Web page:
Rory McIlroy believes having lower expectations paid dividends as he battled to a top-10 finish in the US PGA Championship.
The 34-year-old was feeling under the weather and struggling with his long game, but followed an opening 71 with three straight 69s to finish two under par, seven behind winner Brooks Koepka.
“I’ll look back on this week as proud of how I hung in there, and I guess my attitude and sticking to it, not having my best stuff,” said the Northern Irishman.
McIlroy had cut a subdued figure before play got under way at Oak Hill, a legacy of his dispiriting missed cut in the Masters as his latest attempt to complete a career Grand Slam ended prematurely.
“I guess I just came in here trying to play a golf tournament, honestly not thinking about getting myself in contention. I honestly didn’t feel like I had a chance of winning this week,” he said.
“I feel sort of close but also so far away at the same time. It’s hard to explain. I feel like sometimes it was the worst I could have played, but then at the same time it’s like the best I could have done.
“It’s weird. It just doesn’t feel quite where it needs to be and I just need to go back home and work on some stuff. I guess just try to figure it out.”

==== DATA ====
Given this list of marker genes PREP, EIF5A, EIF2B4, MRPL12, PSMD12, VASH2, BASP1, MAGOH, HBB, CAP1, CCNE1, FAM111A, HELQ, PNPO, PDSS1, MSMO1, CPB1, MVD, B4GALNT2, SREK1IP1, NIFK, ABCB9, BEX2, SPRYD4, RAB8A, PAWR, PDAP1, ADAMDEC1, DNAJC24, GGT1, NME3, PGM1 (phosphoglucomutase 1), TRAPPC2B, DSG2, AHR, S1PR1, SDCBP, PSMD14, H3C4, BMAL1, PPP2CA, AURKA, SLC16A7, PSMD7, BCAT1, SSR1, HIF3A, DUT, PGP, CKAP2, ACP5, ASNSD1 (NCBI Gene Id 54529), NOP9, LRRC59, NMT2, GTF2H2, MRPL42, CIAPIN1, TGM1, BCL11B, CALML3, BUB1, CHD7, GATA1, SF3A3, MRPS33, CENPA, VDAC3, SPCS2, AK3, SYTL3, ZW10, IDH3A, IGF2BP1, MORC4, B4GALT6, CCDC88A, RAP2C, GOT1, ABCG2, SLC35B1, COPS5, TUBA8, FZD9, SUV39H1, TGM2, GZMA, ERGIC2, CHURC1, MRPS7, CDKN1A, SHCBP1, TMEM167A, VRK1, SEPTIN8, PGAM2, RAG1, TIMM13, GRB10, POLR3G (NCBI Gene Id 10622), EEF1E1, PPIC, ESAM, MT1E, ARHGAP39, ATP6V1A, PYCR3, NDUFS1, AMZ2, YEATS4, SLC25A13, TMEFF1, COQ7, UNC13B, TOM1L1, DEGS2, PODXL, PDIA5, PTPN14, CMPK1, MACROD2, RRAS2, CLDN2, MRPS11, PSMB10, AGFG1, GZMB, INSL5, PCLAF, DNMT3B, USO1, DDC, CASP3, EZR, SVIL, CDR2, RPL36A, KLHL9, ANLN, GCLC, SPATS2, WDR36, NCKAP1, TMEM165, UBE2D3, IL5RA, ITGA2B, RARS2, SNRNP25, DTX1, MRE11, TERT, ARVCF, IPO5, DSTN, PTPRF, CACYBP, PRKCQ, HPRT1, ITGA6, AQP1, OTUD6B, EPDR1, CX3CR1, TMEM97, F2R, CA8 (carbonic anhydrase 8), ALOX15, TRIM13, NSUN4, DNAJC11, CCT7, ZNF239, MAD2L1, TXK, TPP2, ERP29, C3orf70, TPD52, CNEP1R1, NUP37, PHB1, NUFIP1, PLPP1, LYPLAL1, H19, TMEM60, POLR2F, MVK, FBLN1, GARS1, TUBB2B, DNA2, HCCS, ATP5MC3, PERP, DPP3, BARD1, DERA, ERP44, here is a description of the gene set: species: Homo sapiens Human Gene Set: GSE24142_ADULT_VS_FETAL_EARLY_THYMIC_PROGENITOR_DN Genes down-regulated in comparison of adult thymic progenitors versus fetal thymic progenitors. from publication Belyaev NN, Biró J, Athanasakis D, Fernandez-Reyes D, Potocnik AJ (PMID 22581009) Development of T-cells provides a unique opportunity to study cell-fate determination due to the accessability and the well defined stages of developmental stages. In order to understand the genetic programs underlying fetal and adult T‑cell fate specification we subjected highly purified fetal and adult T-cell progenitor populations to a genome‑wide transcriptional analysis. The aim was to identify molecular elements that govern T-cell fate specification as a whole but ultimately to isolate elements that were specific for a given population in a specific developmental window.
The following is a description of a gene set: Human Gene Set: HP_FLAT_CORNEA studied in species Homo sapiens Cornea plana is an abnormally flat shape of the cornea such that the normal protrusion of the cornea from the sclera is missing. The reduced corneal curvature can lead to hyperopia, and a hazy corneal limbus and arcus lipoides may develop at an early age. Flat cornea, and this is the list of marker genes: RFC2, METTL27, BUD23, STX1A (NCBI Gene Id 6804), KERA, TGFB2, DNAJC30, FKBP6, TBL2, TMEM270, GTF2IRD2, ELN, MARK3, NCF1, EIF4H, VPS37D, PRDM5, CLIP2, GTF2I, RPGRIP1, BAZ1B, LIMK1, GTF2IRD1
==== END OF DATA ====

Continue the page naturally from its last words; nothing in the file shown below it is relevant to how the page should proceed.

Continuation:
Asked if having lower expectations had worked in his favour, McIlroy added: “Yeah, 100%.
“I was more accepting of things out there and I think it’s hard. The previous major championship at Augusta, all I think about is winning, winning, winning, to try to win that Green Jacket.
“I then don’t really think about just playing a tournament and the cadence that goes along with getting into rounds and whatever.
“I go to the second tee on Friday afternoon and I see I’m already 10 back of Brooks or whatever. So then I’m thinking, ‘oh, geez, I have no chance of winning’, and things sort of crumble.
“It’s just like being a bit mentally fragile because you’re so focused on the one thing you’re trying to do when, in essence, you just need to play a golf tournament and see where the chips fall at the end of the week.”